Elizabeth WarrenElizabeth Ann WarrenTrump's SEC may negate investors' ability to fight securities fraud Schatz's ignorance of our Anglo-American legal heritage illustrates problem with government Dems ponder gender politics of 2020 nominee MORE, to her great credit, is calling for restoring the Glass-Steagall Act, protecting John and Jane Doe from banks that are too big to fail. Ron Paul, to his equally great credit, opposed ending the Glass-Steagall Act, and for this Paul deserves a standing ovation.

The issue is simple: When John and Jane or grandma and grandpa put their money in banks, those banks exist to protect them. There should be one kind of bank for them to put their money in. When the super-wealthy of the 1 percent put their money in banks to speculate, they should become even more wealthy if their speculation succeeds, but lose their money if their speculation fails, and these banks go bankrupt without one dime of taxpayer bailout.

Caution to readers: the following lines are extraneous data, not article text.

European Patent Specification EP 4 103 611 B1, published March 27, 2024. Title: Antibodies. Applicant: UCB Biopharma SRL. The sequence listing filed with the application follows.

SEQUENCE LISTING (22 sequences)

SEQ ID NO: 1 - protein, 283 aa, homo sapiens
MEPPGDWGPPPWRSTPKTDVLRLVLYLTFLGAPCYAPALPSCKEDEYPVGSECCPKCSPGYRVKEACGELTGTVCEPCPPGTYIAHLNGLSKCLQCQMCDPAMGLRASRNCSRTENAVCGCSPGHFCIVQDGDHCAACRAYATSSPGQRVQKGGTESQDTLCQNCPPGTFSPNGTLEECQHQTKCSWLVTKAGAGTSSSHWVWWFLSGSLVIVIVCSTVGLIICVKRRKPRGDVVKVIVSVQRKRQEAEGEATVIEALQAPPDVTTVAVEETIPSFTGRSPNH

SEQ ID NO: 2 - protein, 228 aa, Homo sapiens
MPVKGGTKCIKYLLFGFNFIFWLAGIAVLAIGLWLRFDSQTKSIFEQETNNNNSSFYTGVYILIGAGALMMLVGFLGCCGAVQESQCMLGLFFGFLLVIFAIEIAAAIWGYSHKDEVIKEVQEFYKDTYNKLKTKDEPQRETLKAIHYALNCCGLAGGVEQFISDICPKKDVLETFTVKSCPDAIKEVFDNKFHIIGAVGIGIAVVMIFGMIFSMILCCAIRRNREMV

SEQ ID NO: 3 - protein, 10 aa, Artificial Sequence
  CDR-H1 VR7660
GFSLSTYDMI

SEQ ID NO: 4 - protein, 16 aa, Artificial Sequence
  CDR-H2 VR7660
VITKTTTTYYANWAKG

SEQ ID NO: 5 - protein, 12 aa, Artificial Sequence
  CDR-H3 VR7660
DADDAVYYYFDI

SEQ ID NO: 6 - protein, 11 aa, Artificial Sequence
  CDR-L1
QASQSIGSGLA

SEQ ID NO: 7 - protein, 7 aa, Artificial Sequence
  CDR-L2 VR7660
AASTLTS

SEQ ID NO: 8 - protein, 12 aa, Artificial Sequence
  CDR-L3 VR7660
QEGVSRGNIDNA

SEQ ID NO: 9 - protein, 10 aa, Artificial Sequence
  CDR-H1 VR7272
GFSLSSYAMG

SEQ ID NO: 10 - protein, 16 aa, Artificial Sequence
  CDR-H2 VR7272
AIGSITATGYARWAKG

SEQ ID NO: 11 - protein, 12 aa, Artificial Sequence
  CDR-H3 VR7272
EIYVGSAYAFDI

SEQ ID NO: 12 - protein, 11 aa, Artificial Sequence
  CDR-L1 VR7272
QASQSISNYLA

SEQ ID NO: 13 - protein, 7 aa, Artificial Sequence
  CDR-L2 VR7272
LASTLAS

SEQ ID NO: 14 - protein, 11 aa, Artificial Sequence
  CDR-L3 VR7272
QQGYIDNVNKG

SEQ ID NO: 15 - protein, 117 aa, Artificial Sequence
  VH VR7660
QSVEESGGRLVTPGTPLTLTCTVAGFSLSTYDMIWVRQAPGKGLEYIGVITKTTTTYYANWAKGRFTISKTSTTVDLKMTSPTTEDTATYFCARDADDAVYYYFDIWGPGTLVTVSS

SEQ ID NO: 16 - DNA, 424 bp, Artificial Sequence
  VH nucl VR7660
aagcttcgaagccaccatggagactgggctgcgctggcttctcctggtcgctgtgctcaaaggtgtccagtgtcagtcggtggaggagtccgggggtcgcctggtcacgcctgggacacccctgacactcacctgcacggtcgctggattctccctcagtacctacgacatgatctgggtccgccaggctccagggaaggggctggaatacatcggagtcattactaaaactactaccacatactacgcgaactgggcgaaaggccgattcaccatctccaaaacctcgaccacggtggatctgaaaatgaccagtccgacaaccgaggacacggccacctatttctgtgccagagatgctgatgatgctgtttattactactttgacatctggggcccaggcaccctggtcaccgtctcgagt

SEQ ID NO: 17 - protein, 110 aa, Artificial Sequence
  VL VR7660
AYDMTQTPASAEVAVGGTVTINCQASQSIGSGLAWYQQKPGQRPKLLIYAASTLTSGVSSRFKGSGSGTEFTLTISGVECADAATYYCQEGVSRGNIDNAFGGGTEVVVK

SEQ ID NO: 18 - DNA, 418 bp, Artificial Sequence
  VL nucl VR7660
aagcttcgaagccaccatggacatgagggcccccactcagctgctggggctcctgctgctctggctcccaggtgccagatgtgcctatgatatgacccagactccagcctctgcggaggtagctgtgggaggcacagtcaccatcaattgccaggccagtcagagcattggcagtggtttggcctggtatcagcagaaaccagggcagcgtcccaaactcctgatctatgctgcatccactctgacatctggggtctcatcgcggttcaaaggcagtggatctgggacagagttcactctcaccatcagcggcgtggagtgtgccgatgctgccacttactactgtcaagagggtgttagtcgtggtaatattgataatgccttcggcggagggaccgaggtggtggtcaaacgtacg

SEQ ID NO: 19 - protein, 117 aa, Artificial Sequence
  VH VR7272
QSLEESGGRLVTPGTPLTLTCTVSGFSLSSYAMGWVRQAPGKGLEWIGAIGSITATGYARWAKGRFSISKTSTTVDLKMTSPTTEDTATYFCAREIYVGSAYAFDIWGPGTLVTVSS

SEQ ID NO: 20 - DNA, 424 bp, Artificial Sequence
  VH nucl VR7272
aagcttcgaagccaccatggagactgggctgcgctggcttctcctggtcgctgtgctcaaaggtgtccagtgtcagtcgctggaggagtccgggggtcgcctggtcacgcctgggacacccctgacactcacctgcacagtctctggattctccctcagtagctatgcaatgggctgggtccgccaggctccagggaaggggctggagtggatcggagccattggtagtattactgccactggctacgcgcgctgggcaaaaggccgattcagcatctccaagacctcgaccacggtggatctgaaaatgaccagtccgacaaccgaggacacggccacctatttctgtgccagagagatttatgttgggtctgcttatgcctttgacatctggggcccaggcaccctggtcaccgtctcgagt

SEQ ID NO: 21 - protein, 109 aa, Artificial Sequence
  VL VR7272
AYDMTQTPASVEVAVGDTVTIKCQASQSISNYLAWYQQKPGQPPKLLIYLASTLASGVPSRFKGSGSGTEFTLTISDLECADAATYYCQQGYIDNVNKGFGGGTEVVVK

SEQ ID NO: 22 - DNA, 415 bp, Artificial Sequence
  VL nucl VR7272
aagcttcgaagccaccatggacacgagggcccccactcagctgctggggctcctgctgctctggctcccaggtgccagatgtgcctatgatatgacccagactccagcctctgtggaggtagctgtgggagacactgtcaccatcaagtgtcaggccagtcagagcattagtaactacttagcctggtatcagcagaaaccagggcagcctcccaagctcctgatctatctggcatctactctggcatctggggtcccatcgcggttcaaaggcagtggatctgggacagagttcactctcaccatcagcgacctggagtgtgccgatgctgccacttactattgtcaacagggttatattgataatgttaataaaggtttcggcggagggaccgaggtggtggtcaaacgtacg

The latest fiasco surrounding JPMorgan proves yet again that banks should never become too big to fail, as they are today. In this sense we should break up the banks, have one kind of bank for John and Jane Doe, and a different kind of bank that gets ALL of the rewards, but takes ALL of the risk, of speculations to profit the wealthy.

On this matter Elizabeth Warren and Ron Paul have much in common, and they are both right.

If Warren and Paul did a joint "break up the banks" press conference, it sure would generate a tidal wave of support and just might change the world of banking.